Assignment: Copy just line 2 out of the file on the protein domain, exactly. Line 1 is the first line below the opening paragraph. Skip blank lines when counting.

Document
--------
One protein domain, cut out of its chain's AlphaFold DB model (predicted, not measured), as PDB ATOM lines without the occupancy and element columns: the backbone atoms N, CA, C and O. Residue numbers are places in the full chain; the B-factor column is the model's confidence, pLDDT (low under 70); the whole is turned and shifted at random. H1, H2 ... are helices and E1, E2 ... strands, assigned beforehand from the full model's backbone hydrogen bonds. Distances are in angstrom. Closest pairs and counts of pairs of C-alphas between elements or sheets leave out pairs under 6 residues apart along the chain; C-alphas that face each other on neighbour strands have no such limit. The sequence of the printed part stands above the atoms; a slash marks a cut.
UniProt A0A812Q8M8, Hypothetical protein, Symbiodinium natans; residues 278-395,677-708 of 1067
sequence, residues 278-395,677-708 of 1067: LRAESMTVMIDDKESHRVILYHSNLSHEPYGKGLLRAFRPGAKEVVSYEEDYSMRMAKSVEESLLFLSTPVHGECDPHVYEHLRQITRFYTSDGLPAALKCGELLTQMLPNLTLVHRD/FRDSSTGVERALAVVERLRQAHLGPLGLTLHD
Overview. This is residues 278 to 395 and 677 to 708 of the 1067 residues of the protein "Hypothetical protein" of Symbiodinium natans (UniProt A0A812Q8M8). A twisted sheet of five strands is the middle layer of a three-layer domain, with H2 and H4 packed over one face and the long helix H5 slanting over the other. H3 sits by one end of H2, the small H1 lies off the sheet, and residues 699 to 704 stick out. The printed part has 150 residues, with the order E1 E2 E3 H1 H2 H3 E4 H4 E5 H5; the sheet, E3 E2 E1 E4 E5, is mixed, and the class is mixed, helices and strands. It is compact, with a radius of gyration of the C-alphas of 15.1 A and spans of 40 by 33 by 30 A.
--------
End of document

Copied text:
sequence, residues 278-395,677-708 of 1067: LRAESMTVMIDDKESHRVILYHSNLSHEPYGKGLLRAFRPGAKEVVSYEEDYSMRMAKSVEESLLFLSTPVHGECDPHVYEHLRQITRFYTSDGLPAALKCGELLTQMLPNLTLVHRD/FRDSSTGVERALAVVERLRQAHLGPLGLTLHD